The IndiGo chief executive asserted it is not up to India to unilaterally open up scheduled international flights and the other countries have to agree.
“There are, of course, health concerns, which I won’t minimise in any way. Different countries are on different points of managing COVID-19. Then all these testing issues are sort of confusing the passengers,” he told PTI.
Dutta stated he doesn’t think it is practical to open up and go for scheduled international services in one big bang.
“But I think this process of let’s have more and more bubble flights and increasing it slowly is a good graduated way of opening up. We did it domestically also, right? We started from 33 per cent, went to 50 and then further. So, a graduated approach is a good approach,” he said.
India had suspended scheduled international passenger flights on March 23, 2020, due to the coronavirus pandemic. However, special flights have been operating since July last year under bilateral “air bubble” arrangements between India and approximately 28 countries.
When India resumed scheduled domestic flights on May 15 last year after a two-month lockdown, airlines were permitted to operate only domestic flights at 33 per cent of their pre-Covid capacity. This cap has been gradually increased and stands currently at 72.5 per cent.
IndiGo is currently operating around 1,150 flights daily, of which 70-75 are on international routes. The rest are domestic flights.
“We want more and more countries to open up (for air bubble flights). The fact that the UAE and Doha (Qatar) have opened up is good. Bangladesh just opened up, but only with a few flights,” Dutta mentioned.
A few more countries need to be opened, for example, Saudi Arabia and Thailand, he stated.
“Why aren’t those opening up? We are also talking to the Civil Aviation Ministry regularly on this and we are saying that please give us some more countries. We are fine with the graduated approach,” he noted.
The IndiGo CEO said he is quite encouraged by the demand for charter flights. Before the pandemic, the airline did not fly any charter flights, he clarified.
“These charter flights are to places that we would not have believed, such as Italy, Kazakhstan and the Philippines. We didn’t fly to these places on a scheduled service basis. Domestically, we have these wedding charters,” Dutta stated.
“Now, there are some months when we have done 1,500 charter flights (passenger and cargo combined) per month. I think that was the peak that we have seen,” he added.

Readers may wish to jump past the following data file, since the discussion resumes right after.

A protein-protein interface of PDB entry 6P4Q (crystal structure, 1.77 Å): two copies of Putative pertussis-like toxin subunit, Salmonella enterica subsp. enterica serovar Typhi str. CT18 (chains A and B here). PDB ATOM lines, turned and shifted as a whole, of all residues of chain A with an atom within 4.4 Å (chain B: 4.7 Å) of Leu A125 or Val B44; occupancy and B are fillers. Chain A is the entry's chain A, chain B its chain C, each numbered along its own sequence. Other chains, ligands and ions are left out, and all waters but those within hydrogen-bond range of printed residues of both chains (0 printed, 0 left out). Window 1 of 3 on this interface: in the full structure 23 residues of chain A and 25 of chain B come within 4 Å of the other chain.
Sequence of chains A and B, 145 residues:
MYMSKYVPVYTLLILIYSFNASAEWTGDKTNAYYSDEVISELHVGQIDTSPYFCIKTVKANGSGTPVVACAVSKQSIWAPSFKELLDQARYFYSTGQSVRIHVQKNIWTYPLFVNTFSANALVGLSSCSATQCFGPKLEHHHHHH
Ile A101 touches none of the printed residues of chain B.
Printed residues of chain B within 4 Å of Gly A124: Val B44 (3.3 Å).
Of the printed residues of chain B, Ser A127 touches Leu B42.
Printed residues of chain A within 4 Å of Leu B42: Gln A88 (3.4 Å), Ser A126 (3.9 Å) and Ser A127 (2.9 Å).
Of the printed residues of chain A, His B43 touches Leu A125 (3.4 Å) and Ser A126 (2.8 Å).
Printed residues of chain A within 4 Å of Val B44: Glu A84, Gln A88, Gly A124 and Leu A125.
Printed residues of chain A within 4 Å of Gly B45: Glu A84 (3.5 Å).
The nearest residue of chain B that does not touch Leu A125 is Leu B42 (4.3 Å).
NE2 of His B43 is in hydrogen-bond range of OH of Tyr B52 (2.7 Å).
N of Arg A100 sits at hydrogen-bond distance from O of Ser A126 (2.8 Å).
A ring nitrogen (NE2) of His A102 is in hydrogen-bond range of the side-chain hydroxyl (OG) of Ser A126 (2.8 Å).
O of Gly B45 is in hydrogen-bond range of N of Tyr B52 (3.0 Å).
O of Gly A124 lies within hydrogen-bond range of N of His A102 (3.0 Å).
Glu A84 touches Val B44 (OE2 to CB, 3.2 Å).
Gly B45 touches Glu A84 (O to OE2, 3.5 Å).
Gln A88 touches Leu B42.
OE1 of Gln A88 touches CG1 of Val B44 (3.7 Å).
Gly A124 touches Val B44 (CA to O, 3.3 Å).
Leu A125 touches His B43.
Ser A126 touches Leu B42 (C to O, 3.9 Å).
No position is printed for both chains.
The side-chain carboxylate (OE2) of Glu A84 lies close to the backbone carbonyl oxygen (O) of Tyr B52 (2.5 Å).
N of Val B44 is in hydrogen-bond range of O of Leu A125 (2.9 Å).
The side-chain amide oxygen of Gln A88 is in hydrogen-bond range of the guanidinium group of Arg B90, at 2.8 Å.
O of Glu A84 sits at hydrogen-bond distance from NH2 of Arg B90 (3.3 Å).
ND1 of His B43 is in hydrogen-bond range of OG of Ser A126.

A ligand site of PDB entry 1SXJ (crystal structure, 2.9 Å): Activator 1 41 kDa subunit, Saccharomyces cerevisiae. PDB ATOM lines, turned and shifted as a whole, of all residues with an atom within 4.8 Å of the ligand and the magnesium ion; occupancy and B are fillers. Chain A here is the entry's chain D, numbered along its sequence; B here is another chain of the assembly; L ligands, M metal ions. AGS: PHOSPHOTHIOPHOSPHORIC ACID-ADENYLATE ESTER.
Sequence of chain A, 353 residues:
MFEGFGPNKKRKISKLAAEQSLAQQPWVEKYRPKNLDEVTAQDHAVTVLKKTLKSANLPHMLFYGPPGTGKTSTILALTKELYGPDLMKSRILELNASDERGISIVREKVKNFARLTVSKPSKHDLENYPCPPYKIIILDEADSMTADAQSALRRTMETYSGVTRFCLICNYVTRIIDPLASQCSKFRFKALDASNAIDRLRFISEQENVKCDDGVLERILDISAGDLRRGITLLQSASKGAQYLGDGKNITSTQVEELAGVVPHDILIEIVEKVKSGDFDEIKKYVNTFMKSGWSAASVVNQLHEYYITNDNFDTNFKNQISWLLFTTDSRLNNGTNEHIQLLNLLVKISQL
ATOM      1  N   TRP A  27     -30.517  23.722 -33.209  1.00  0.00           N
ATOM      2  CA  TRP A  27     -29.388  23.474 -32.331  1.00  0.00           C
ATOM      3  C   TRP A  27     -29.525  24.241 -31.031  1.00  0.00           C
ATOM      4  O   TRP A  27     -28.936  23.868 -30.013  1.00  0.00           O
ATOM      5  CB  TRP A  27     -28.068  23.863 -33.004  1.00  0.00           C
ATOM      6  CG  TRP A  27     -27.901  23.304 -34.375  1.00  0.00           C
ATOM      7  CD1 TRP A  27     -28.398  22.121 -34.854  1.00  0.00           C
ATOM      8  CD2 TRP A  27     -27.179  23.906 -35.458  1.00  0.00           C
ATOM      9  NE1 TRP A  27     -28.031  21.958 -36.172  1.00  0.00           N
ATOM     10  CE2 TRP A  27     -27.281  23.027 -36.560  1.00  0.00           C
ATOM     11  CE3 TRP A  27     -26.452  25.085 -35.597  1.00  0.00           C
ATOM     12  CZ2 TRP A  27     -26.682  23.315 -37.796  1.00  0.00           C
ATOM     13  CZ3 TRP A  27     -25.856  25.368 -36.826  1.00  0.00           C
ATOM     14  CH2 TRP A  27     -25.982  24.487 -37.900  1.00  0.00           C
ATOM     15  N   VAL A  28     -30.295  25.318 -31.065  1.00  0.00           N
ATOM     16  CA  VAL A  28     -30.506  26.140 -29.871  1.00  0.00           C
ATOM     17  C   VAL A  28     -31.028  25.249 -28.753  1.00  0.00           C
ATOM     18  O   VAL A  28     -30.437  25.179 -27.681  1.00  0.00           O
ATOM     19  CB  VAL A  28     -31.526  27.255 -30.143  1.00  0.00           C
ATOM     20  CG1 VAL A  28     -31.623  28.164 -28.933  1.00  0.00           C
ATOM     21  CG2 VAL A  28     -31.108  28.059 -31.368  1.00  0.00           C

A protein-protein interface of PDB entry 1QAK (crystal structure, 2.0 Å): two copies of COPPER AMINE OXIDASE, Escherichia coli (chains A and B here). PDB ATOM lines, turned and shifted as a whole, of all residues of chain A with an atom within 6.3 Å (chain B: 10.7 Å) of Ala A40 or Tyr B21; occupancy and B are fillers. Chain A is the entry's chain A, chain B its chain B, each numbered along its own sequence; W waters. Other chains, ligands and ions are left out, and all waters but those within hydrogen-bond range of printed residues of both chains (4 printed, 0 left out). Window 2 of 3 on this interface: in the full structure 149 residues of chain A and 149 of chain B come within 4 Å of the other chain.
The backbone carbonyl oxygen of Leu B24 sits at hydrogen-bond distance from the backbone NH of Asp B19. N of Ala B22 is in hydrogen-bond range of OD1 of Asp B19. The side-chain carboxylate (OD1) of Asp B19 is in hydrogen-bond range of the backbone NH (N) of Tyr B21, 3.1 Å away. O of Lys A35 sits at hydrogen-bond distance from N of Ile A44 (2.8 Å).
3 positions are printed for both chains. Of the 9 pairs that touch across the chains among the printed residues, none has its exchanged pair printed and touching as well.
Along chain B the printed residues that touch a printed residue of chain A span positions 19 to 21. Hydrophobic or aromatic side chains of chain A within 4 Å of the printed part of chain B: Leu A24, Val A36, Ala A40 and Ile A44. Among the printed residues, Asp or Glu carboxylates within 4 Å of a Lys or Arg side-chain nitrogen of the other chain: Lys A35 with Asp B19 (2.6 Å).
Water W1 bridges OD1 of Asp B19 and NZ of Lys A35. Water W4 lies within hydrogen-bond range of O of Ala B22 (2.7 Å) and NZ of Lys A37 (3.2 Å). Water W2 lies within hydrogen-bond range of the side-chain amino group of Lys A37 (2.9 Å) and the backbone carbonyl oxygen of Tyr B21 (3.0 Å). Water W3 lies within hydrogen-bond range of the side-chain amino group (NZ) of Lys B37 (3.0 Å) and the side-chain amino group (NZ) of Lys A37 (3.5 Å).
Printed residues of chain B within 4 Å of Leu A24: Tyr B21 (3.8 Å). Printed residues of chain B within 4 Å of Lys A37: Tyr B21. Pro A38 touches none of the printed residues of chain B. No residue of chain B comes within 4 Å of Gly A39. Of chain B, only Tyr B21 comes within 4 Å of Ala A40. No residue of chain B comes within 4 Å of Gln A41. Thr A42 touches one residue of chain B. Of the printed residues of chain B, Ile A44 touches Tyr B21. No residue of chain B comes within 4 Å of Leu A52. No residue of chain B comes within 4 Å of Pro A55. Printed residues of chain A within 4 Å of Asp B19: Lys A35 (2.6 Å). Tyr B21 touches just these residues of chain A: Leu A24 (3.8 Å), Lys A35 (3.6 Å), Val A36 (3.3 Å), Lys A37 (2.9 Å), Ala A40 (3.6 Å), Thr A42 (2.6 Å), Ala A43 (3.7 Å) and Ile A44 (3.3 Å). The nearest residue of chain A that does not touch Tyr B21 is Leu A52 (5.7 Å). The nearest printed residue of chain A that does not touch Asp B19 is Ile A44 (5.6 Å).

Dutta said the competitive landscape of the Indian aviation industry is clearly getting more intense.
“We have got at least three new potential entrants. One is the new Air India, which I believe would be a formidable force. From what I read in the newspapers, it is most likely going to Tatas. They will have Air India, Vistara, AirAsia India — all in one — and they will be a formidable force in the market,” he noted.
“Similarly, Akasa will be an intense competitor. There is a talk of a revival of Jet Airways too. So, we have a lot of competition,” he stated.
Financial bids for Air India are likely to be received from qualified interested bidders (QIBs) by September 15 this year, Minister of State for Civil Aviation V K Singh had said in July. The Centre had invited Expression of Interests (EoIs) for Air India on January 27, 2020. The last date of submission — after multiple extensions due to the COVID-19 pandemic — of EoIs was December 14, 2020.
Akasa is backed by ace investor Rakesh Jhunjhunwala and has former IndiGo president Aditya Ghosh on board. It aims to start operations by the summer of 2022.
Grounded Jet Airways will restart domestic operations by the first quarter of 2022 and short-haul international flights by the last quarter of the next year, Jalan-Kalrock consortium, the winning bidder for the carrier, had stated on Monday.
“Our view is we can’t worry much about what is this airline doing and what is that airline doing. We have to focus on what are we doing, which is that we want to continue to be one of the lowest cost airlines in the world,” Dutta said.
“We have a lot of focus on cost reduction. We are more fuel-efficient than we ever were. Our employee cost has also decreased. That is painful but it has gone down a bit. And we are reducing cost in every function in which we can. So, getting the lowest cost is the number one requirement,” he added.
The second is that IndiGo should provide the best service, he said.
“Our customer service is world-class — whether it is on-time performance, customer complaint resolution ratio, etc,” he mentioned.
The third one is the best network the airline can provide, he said, adding, “Our network is really geared to what we think is the new emerging trend of first-time flyers.”
“These are our three lines of defence. These are the three things we are focusing on,” he added.
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